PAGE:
It’s crazy to think that over a century ago, there were no national parks in the US or anywhere in the world. Mother Nature and its magnificent, mostly unexplored landscapes didn’t seem to need a reason for conservation. After all, it’s nature in its raw, pristine state.
But, when iconic natural wonders like Niagara Falls began to be ravaged by commercialism in the late 1860s, the idea of conservation gained momentum to restore and preserve not only those natural sites already affected, but protect those that still maintain their pristine state.
It was in 1872 that Yellowstone became the first of currently 59 National Parks in the US that show the best the country has in natural beauty, unique geological features, diverse ecosystems, and recreational opportunities. While visiting all 59 national parks can be a challenge, you should at least consider visiting these five at some point in your life.
Yellowstone National Park - Wyoming, Montana and Idaho
Not only does Yellowstone hold the distinction of being the first National Park in the world, but its 2.2 million acres offer a dynamic natural experience that includes dramatic mountains, deep canyons, pristine lakes, buffalo-filled valleys, and of course, its famous hot springs and geysers. Truly an outdoor enthusiast’s paradise.
Hiking is one of the best activities to do here and depending on the season; you might share the trails with permanent residents like the elk, buffalos, and even grizzlies.
Not to be missed are the famous Old Faithful geyser and the multicolored hot springs, which are the main attraction of the park. Also worth visiting are the Yellowstone Lake and Mammoth Hot Springs, which are less crowded than Old Faithful. And if you want to explore even further, you can venture out to the hot springs in the West Thumb Geyser Basin and the Lewis River Channel, among other places.
Great Smoky Mountains National Park - North Carolina and Tennessee
The Great Smoky Mountains, or The Smokies, is home to one of America’s oldest mountain ranges –the Appalachians– as well as its famous Appalachian Trail that spans 14 states. In fact, with more than 10 million visitors a year, this is the most visited national park in all of the United States.
The Smokies’ 520,000-plus acres extend across the North Carolina-Tennessee state line, in an area rich with lush forest, creeks, and waterfalls. The Appalachian Mountains have a long history of human settlers that dates back to the prehistoric Paleo Indians and extends all the way to 19th-century European colonists. You can enjoy scenic drives to Cades Cove, where you can see part of this history; head to the Roaring Fork Motor Trail where you can do outdoor activities like hiking, biking, and fishing; or hike to Abrams or Rainbow Falls.
Grand Teton National Park - Wyoming
This park is often overlooked for its famous neighbor, Yellowstone, but don’t make that mistake, as Grand Teton is quite a stunning national park. The park offers all kinds of activities for all seasons, including skiing and snowshoeing during the winter months; and hiking, horseback riding, canoeing, kayaking, and more during the warmer months.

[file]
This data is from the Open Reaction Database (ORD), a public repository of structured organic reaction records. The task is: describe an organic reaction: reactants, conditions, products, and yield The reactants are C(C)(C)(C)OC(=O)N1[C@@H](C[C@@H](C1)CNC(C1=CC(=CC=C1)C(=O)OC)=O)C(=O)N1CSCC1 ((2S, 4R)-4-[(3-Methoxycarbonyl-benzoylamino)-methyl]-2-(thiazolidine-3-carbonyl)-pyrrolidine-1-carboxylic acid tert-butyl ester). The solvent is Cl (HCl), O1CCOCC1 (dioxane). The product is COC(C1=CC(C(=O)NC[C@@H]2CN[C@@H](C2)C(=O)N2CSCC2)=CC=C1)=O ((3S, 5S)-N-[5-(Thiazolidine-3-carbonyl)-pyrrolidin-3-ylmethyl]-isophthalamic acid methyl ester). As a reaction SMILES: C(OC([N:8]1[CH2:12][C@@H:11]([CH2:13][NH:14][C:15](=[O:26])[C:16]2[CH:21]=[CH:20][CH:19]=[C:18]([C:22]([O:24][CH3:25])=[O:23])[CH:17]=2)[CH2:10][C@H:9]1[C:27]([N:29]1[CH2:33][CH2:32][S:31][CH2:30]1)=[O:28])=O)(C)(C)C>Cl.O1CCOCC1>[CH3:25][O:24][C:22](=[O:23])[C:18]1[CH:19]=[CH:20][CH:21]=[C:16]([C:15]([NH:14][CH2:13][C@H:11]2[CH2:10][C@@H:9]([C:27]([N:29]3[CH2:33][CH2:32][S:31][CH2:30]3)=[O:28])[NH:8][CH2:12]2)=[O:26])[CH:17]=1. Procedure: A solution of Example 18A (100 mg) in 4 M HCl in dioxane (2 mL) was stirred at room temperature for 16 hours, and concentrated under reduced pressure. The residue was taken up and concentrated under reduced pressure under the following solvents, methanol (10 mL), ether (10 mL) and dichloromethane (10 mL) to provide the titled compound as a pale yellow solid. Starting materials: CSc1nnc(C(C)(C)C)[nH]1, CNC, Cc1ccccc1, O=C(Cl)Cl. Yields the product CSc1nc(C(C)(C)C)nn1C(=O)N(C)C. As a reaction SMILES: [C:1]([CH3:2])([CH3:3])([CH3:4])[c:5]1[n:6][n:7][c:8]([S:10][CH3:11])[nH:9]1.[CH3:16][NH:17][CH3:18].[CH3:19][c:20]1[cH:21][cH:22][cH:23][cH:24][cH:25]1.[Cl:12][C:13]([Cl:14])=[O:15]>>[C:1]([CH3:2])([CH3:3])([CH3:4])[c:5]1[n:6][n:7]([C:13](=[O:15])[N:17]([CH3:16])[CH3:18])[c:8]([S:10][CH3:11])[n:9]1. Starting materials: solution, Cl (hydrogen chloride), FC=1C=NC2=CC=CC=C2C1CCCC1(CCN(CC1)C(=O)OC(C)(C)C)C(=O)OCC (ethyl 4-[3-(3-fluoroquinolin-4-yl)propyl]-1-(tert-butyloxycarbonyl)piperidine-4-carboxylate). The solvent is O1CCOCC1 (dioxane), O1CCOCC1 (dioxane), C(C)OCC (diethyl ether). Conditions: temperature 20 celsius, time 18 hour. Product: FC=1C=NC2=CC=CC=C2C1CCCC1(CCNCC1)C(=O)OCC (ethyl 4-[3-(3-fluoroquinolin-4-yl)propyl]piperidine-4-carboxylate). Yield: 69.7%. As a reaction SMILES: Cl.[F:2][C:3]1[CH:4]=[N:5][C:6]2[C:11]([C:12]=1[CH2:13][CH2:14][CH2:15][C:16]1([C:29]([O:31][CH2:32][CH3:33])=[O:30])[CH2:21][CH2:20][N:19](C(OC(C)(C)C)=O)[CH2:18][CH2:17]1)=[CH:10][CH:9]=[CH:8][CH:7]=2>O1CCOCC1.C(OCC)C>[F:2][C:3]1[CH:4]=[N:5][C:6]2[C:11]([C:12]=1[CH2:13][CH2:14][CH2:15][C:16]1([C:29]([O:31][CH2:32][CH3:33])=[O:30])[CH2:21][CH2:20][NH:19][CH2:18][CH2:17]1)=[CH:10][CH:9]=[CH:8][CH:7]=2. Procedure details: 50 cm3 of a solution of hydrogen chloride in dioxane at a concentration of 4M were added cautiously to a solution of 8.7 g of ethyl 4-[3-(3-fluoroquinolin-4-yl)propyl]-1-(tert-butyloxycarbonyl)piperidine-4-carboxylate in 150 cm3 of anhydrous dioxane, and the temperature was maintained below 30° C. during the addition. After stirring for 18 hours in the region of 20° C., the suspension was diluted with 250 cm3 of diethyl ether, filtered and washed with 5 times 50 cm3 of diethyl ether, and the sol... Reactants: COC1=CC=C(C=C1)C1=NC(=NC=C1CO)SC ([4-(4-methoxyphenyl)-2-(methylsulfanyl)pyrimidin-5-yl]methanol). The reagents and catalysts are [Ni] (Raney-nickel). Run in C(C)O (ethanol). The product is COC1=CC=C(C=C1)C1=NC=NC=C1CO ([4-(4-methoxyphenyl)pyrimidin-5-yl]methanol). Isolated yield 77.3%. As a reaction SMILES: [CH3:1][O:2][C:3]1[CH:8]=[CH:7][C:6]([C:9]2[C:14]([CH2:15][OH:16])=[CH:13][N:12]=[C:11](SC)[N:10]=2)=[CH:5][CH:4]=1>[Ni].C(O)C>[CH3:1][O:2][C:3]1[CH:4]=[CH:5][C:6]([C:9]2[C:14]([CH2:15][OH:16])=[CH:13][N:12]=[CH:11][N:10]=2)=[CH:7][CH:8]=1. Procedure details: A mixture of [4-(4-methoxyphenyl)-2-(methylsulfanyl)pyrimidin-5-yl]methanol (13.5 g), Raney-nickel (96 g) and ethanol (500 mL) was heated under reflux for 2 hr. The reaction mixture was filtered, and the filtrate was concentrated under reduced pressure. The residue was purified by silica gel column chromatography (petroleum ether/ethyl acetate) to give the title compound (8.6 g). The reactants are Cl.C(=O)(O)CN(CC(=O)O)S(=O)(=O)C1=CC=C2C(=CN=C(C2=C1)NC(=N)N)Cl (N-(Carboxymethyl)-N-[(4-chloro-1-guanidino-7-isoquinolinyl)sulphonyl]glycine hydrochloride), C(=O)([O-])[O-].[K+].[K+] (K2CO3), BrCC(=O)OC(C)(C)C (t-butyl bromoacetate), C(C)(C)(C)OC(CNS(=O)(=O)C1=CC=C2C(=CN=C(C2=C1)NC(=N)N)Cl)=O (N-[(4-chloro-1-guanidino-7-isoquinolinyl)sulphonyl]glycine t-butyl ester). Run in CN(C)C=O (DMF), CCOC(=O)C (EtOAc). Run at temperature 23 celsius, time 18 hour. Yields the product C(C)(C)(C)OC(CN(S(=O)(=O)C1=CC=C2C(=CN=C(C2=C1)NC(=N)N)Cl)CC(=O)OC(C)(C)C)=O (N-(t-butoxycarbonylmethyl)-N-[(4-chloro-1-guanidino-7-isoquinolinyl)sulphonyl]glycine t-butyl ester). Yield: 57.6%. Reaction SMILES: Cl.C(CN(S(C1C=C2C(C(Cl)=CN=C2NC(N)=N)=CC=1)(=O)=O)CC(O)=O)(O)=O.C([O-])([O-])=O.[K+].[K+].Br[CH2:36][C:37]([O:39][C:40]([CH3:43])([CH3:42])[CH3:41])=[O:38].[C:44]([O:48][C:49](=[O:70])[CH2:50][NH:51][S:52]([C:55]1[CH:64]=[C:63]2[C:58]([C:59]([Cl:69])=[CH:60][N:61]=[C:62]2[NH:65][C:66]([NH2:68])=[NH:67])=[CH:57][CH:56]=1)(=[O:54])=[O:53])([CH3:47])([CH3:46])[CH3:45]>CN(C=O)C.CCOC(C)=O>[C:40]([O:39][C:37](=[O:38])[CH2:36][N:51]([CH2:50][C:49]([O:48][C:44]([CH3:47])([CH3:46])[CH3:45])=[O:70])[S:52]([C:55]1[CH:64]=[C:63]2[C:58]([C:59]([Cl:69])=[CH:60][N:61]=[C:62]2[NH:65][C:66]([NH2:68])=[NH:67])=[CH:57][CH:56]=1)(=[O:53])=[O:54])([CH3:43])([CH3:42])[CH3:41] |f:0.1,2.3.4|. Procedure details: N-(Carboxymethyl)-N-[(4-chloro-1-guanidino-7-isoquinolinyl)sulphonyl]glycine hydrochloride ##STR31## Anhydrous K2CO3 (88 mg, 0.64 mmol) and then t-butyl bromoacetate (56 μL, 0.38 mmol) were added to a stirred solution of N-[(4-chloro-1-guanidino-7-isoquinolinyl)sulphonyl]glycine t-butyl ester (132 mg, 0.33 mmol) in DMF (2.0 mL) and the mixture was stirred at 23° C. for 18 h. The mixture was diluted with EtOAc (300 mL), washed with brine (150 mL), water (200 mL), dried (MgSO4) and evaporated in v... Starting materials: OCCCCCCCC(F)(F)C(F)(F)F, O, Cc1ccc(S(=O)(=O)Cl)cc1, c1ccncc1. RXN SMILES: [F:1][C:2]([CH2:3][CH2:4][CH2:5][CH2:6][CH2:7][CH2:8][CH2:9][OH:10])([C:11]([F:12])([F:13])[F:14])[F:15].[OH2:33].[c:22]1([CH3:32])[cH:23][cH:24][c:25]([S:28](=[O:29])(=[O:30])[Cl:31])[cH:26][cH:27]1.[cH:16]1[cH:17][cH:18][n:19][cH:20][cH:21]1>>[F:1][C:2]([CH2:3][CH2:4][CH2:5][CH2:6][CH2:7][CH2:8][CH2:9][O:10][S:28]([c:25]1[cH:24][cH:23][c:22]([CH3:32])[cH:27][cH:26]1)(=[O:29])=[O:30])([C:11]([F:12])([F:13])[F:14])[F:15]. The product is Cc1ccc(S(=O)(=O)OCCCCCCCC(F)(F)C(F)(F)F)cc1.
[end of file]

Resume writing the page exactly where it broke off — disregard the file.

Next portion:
Still, like with most national parks, hiking its over 200 miles of trails weaving across prairies, lakes and jagged, snowcapped peaks is one of the most popular activities here. If you have to pick just one trail, go for the 11-mile Cascade Canyon Trail that showcases the best topography found in the park.
Besides outdoor activities, Grand Teton also offers the opportunity to see evidence of North American tribes that date back 11,000 years. There are also historic districts like Menors Ferry and Mormon Row where you can vividly see the 19th-century history of the Western Frontier. If wildlife is your thing, you’ll have the chance to see black bears, grizzlies, moose, antelope and bison, and golden aspens.
Yosemite National Park - California
This is California’s most visited park thanks to iconic landscapes that include the granite rock formations of Half Dome and El Capitan, and the stunning Vernal Falls and Bridalveil Falls. You can get a glimpse of most of these together from the Tunnel View Outlook, where you can get a postcard-worthy shot of the park.
Another exciting feature of Yosemite is the millennia-old Sequoia Trees, which are the world’s largest single trees, towering up to 280 feet and grow as thick as 26 feet in diameter. Also, Yosemite is also home to the impressive Yosemite Falls, which is North America’s tallest waterfall.
Grand Canyon National Park - Arizona
Compared to the other parks on this list, the Grand Canyon stands out for the iconic, massive canyon that comprises it. The unique rock formations, incredible depth, and the ochre hues that form this vast canyon cannot be compared to anything else in this world.
Whether you see it from the air on a plane or helicopter ride, down below rafting on the waters of the Colorado River, or right on the rim looking down the precipice, you’ll be impressed by its beauty, its complexity, and natural might. Additionally, the Grand Canyon is a photographers paradise, where you can find several vantage points that are equally or more impressive than the last.
With 4.5 million tourists a year, the Grand Canyon can get a bit crowded, especially if you head to the South Rim – where you’ll find the Grand Canyon Village and Bright Angel Trail. But if you’re looking for a more secluded experience, you can head to the North Rim where you can go camping and hiking on more challenging trails.
What’s your favorite national park?
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